But that would be missing the point; I’d be thinking too small and personally. If I should really describe my reaction to the Oscar dynamic, the interplay between categories and films selected, no individual nomination would do. I need words descriptive of many films and many ideologies. I need to crack into the heart of the Academy and its structure, tendencies, biases; its instinct for preservation. I would need to write a book to cover the subject’s breadth.
But why bother?
Why do we care what the Academy says?
Because it seems like a big deal.
The word “Academy,” with all its suggestions of authority and academic intrigue; the golden statuettes; a glossy, red-carpet award show with its array of celebrities spruced-up beside loved ones, quietly brooding their chance at victory… We pay attention to the Academy Awards for all the same reasons we discuss, watch, and bitch about the Tonys, Grammys, Golden Globes, you name it. Authority draws glances; spectacle holds it. If Barack Obama made a list of his favorite US Presidents and said he’d announce the best one on NBC, flanked by Seth MacFarlane and Christina Aguilera, we’d eat that shit up. Nothing gives credence to his claim, and yet nothing has to. Conversely: replace the “Academy of Motion Pictures Art and Sciences” with “freshman at Northwestern” and the nomination list loses all value. People stop caring.
I understand the zest of award season, its irresistible allure, and I’ll still watch this year’s ceremonies like I would a ten-car pileup. If we want to talk film, though – and capture its flux, the liveliness of this art – awards will not do. Neither will superlatives from any authority of any pedigree. Last year, Quentin Tarantino posted his favorite films of 2011. Immediately we see Green Lantern and Three Musketeers and no matter Tarantino’s achievements we’re tempted toward rebuke (See his comment section). This is not a slight against Tarantino, whose Django Unchained is every bit as exuberant, subversive and genius as you’d expect. It mean there’s a line between opinion and discourse. It means we need to stop talking about film awards and move onto the films themselves.
And the films are many.
Cloud Atlas, Holy Motors, Moonrise Kingdom, Hitchcock, Jiro Dream of Sushi, Bernie, Dredd, Indie Game: The Movie, The Master, Sleepwalk With Me, Seven Psychopaths, End of Watch, Hotel Transylvania, ParaNorman, Magic Mike, Cabin in the Woods, Chronicle, Rise of the Guardians, Wreck-It Ralph, “Paperman,” The Grey, and more - Films hidden within or nowhere near the Oscar ranks. Films that sing, spasm, provoke loud reactions on both ends. They don’t demand you love them. They only demand your full, undivided attention. They demand engagement.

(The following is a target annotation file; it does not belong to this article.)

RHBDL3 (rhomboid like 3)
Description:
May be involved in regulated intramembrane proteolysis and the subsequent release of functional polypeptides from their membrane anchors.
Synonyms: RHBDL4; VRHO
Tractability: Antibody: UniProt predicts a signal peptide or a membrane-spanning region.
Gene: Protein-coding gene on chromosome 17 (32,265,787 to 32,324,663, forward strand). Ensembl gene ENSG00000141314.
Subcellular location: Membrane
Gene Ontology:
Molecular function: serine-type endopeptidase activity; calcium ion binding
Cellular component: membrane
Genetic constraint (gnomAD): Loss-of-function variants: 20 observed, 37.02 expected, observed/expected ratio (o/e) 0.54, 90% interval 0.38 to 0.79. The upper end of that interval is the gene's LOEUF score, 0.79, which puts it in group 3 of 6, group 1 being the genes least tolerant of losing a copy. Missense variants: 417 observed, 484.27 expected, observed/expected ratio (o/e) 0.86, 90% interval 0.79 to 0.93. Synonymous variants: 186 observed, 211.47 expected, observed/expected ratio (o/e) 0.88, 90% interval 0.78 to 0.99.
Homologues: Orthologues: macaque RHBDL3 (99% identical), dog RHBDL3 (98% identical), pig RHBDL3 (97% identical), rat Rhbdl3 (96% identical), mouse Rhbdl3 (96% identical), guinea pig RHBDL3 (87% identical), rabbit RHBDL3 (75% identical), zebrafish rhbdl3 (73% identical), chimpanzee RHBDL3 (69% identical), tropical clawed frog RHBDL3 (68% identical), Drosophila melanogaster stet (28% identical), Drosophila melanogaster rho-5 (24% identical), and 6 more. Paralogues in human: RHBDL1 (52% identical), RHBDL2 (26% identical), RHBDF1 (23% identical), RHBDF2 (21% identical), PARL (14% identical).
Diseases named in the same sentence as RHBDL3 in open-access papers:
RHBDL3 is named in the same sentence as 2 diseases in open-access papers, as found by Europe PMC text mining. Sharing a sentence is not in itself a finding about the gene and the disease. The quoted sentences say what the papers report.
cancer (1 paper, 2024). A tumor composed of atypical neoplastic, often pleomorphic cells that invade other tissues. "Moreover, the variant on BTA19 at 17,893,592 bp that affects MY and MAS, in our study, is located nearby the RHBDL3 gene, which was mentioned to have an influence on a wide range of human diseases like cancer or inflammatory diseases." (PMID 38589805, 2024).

Freed from the shackles of award speculation, these movies fall from their false hierarchy into an imbroglio of ideas eager to be devoured. We can talk about how each film works on its own terms instead of terms laid out by an award jury and enjoy them all. Daniel Day-Lewis’s embodiment of Abraham Lincoln suddenly becomes one in a crowd of great acting turns this year, albeit a distinguished and superb turn. He stands beside Denis Lavant, the sullen chameleon in Holy Motors, one minute a madman eating cemetery flowers, the next a kind father doting on his daughter. Together they walk with Jake Gyllenhaal and Michael Peña prowling the ghettos of LA in their police cruiser; Karl Urban, eyes hidden beneath reflective visors and lips a bubble of lawful contempt; a gleefully manic and infantile Sam Rockwell, enraptured by bloody fables; Jack Black waddling from small town to state prison basked in aw-shucks naivete… The same substance fills their roles as Wreck-It Ralph, the lugging CGI brute with a heart of gold embodied in the dopey, downtrodden bark of John C. Reilly’s voice-work, and all these fictions mingle with the stark reality of Jiro Ono wrapped in his sushi-craft, or the makers of Super Meat Boy sublimating childhood solitude into gameplay, replayability, and nostalgia. I would not dare diminish each individual by ranking them, defiling them with that word’s rancid odor.
I value every film that speaks earnestly. When art is crafted by human hands and driven by human needs, emotional or intellectual, it’s achieved the most important perfection. If you asked me how Hotel Transylvania stacks up next to Citizen Kane, I’d tell you they each deal with old men who have lost plenty and can’t afford to lose any more, who cling to loved ones because they know they’ll have to let go. They are the work of artists entrenched in the system even as they subvert it, frustratingly aware their greatest fame – theatre for Welles, cartoons for Tartakovsky – might be behind them. They ring with wit and light touches. Although they stand on different pedestals critically, they speak with one multifaceted voice. It’s the voice of the storyteller. It shines a light on the teller and listener and enriches both.
The Oscars are just a game, and while games are fun to play the novelty wears thin. Film is a way of seeing. It can shine a light on evil and reflect prejudice. It draws the eye to the smallest act of kindness and outlines the grandest heroism. When a film opens your eyes to vistas never seen, at all or from this angle, they are important and should not be demeaned by comparisons with other films just because one seems more “significant” than the other. That motion pictures can convey morals and change lives – through optical illusion! – is significant enough. So take award shows lightly as you look back at what films touched you in 2012. Think instead of how, brought together in a colorful, vibrant mosaic of stories, they make this Earthly life worth its expense.